One of these, Bronzeville Cookin’, is an emerging dining destination celebrating the cuisines and cultures of the African diaspora (with one restaurant and an incubator space in operation so far). “Good food is the heart of any community, and from a business point of view, restaurants are labor intensive. That translates to local jobs,” says Loyd. Although the neighborhood is 15–20 minutes from downtown Chicago, Bronzeville has few large grocery stores stocked with abundant fresh produce. But each new restaurant moving into the area has access to a wide variety of seasonal produce from a rooftop farm and nearby community garden, as do residents during market day in Boxville—another of Urban Juncture’s initiatives.
Boxville is a neighborhood marketplace consisting of bright, colorful repurposed shipping containers where small businesses can ply their wares. A popular outdoor gathering place since 2017, it continues to bring locals together during the Covid-19 pandemic—albeit in an altered way: “Because of Covid, instead of our weekly Boxville market, where the objective was to pack in as many people as possible, we’ve moved to a socially distanced ‘Boxville Community Day’ where we share resources with neighbors, and we’ve instituted socially distanced ‘Boxville Fitness Saturdays,’” Loyd says.
Boxville’s “anchor store” is Bike Box, a bicycle repair shop that opened in 2014. Bicycles are an efficient and climate-friendly mode of transportation, but in neighborhoods where the majority of residents are Black and brown, there are few bike lanes and paths; repair shops are practically nonexistent. “A lot of small businesses are unable to get the necessary capital to lease a brick-and-mortar site,” Loyd says. “A bike repair shop doesn’t need a lot of space or capital, and yet it satisfies a vital need in this community.”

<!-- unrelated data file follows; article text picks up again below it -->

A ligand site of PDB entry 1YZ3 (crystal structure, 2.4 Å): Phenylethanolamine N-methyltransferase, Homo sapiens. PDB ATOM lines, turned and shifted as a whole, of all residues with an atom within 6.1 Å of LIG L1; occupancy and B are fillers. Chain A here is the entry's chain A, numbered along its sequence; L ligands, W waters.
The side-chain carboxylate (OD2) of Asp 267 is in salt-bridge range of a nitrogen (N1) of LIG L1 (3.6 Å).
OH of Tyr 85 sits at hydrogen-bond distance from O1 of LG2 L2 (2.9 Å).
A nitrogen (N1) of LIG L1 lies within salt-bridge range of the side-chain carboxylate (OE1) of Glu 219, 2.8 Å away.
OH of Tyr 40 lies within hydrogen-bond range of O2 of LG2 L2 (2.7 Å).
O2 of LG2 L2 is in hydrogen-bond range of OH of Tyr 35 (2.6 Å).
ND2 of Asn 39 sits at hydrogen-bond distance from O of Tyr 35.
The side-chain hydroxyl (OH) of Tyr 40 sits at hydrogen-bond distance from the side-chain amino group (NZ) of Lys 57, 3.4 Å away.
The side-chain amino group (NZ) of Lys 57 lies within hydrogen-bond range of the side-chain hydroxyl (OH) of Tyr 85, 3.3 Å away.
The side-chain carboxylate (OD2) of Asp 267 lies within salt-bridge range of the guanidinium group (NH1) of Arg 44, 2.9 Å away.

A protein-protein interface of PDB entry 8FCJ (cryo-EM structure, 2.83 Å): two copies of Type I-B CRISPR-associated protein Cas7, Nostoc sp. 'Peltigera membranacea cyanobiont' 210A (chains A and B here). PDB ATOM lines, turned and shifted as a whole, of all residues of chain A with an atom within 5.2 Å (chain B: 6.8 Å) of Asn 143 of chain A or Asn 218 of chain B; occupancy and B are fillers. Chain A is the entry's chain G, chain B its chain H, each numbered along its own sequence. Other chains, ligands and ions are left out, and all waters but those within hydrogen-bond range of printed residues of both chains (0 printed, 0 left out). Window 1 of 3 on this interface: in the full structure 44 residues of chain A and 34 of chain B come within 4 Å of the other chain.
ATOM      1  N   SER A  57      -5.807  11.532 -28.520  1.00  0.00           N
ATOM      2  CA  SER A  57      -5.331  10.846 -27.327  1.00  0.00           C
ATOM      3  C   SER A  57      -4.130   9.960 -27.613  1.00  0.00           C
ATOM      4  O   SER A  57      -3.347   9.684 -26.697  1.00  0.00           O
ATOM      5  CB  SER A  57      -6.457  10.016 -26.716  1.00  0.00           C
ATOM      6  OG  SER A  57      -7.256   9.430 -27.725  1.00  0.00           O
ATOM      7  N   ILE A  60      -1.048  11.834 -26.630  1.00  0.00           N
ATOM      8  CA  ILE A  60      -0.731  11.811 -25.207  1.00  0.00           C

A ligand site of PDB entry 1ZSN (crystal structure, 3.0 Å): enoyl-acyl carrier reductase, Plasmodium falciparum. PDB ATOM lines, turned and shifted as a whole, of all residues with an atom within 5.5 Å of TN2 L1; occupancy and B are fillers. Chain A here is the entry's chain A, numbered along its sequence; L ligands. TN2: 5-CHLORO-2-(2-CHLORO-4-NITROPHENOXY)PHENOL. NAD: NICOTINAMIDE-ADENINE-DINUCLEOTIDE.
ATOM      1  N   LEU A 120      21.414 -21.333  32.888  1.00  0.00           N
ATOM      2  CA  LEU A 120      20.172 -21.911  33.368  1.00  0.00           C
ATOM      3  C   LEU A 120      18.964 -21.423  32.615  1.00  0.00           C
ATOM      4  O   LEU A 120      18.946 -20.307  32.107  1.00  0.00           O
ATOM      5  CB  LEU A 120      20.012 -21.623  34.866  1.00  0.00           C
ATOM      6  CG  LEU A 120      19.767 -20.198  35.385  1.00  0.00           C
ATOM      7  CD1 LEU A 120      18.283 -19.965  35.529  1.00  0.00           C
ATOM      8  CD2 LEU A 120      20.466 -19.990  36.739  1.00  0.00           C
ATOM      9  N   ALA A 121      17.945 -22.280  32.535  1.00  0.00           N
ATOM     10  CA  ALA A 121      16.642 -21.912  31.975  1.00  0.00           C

The Forum is Urban Juncture’s most ambitious project to date. Built at the turn of the 19th century, the Forum was primarily a dance hall and meeting space. In 1970, the Forum closed its doors and over the next 40 years sank into disrepair and was earmarked for demolition. But in 2019, the building was added to the National Register of Historical Places, which makes it eligible for more investment sources and tax credits. Loyd continues to make progress on the fundraising effort for the building’s restoration, estimating that it will take $15 million to complete the project and return the space to its glory as a flexible performance space and cultural destination, with visual art galleries and related retail space on the second floor.
Finally, the Engage Bronzeville initiative focuses on colorful outdoor art installations and other beautification efforts near Green Line elevated transit stations. Efforts also include walking and trolley tours of the architecture and history of this iconic neighborhood.
“I’m working just as hard here in Bronzeville as I did at McKinsey and at MIT,” Loyd says, “but it feels different. Because I am able to see the results of my work in the look of my neighborhood and the improved lives of my neighbors, it makes running Urban Juncture not much like work at all.”
Photo (top): Community members in front of Boxville's "Wall of Peace & Love" Mural. All photos courtesy of Urban Juncture.